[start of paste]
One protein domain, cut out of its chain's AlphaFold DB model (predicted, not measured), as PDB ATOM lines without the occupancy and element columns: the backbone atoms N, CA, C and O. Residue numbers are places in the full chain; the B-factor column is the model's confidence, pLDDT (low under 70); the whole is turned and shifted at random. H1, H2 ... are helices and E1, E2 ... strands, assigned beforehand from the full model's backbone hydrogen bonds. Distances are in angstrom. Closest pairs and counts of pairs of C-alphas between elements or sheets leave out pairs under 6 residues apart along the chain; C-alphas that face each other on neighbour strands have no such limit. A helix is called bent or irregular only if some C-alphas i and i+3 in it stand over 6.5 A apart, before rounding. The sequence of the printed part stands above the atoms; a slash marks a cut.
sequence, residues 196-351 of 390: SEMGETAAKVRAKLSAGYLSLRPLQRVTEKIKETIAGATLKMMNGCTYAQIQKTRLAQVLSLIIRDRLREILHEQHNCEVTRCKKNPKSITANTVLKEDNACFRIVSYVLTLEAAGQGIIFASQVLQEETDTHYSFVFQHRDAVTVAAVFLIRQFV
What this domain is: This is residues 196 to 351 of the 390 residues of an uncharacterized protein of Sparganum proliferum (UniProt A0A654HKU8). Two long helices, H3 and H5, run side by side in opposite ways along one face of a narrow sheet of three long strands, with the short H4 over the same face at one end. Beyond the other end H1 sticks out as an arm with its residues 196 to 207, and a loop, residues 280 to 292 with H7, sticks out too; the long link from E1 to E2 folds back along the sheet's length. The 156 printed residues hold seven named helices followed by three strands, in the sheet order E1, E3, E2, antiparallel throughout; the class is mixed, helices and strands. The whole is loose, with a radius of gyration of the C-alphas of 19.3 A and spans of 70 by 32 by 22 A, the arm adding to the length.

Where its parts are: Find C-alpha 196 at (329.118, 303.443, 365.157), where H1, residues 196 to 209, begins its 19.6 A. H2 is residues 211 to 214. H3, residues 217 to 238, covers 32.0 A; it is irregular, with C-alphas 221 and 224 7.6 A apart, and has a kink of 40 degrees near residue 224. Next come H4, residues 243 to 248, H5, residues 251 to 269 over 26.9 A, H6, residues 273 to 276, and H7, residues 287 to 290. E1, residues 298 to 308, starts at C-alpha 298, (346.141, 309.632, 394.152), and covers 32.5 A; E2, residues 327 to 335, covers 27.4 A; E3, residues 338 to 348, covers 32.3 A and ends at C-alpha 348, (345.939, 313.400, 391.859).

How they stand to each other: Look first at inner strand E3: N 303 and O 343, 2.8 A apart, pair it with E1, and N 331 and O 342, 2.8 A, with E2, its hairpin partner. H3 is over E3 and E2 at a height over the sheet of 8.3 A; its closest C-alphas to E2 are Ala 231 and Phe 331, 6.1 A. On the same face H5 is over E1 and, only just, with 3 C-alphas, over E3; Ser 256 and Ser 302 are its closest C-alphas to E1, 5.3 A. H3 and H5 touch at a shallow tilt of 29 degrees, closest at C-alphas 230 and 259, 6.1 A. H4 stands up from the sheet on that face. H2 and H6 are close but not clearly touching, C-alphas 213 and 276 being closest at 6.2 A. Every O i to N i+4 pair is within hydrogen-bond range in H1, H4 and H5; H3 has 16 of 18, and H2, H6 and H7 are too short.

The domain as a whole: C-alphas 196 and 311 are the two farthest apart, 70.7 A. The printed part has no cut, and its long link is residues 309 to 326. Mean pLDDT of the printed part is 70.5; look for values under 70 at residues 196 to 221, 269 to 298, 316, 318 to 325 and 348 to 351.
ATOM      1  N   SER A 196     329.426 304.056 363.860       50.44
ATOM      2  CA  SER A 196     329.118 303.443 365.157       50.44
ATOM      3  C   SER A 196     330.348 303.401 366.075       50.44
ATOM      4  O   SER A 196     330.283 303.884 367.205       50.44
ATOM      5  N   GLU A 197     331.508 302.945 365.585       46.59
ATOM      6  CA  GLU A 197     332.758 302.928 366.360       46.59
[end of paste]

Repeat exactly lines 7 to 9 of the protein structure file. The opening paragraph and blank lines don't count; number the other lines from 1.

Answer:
ATOM      2  CA  SER A 196     329.118 303.443 365.157       50.44
ATOM      3  C   SER A 196     330.348 303.401 366.075       50.44
ATOM      4  O   SER A 196     330.283 303.884 367.205       50.44